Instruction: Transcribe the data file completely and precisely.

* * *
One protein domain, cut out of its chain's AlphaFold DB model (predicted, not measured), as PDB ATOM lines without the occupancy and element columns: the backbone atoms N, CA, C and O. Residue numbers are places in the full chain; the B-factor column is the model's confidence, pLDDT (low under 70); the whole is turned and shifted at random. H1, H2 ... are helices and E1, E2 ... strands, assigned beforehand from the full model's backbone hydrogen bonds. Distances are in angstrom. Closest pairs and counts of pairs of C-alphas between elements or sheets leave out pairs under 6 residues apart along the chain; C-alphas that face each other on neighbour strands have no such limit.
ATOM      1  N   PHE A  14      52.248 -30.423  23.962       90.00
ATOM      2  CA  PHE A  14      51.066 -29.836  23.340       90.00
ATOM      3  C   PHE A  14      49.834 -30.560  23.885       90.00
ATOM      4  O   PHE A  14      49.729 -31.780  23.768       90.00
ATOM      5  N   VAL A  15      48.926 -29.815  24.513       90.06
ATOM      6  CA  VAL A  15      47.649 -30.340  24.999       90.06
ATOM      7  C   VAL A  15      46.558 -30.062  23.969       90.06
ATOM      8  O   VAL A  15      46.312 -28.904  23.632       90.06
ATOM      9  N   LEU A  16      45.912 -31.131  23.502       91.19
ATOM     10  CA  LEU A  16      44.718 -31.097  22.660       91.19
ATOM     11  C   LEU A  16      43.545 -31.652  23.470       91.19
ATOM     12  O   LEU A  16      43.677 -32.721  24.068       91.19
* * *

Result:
One protein domain, cut out of its chain's AlphaFold DB model (predicted, not measured), as PDB ATOM lines without the occupancy and element columns: the backbone atoms N, CA, C and O. Residue numbers are places in the full chain; the B-factor column is the model's confidence, pLDDT (low under 70); the whole is turned and shifted at random. H1, H2 ... are helices and E1, E2 ... strands, assigned beforehand from the full model's backbone hydrogen bonds. Distances are in angstrom. Closest pairs and counts of pairs of C-alphas between elements or sheets leave out pairs under 6 residues apart along the chain; C-alphas that face each other on neighbour strands have no such limit.
ATOM      1  N   PHE A  14      52.248 -30.423  23.962       90.00
ATOM      2  CA  PHE A  14      51.066 -29.836  23.340       90.00
ATOM      3  C   PHE A  14      49.834 -30.560  23.885       90.00
ATOM      4  O   PHE A  14      49.729 -31.780  23.768       90.00
ATOM      5  N   VAL A  15      48.926 -29.815  24.513       90.06
ATOM      6  CA  VAL A  15      47.649 -30.340  24.999       90.06
ATOM      7  C   VAL A  15      46.558 -30.062  23.969       90.06
ATOM      8  O   VAL A  15      46.312 -28.904  23.632       90.06
ATOM      9  N   LEU A  16      45.912 -31.131  23.502       91.19
ATOM     10  CA  LEU A  16      44.718 -31.097  22.660       91.19
ATOM     11  C   LEU A  16      43.545 -31.652  23.470       91.19
ATOM     12  O   LEU A  16      43.677 -32.721  24.068       91.19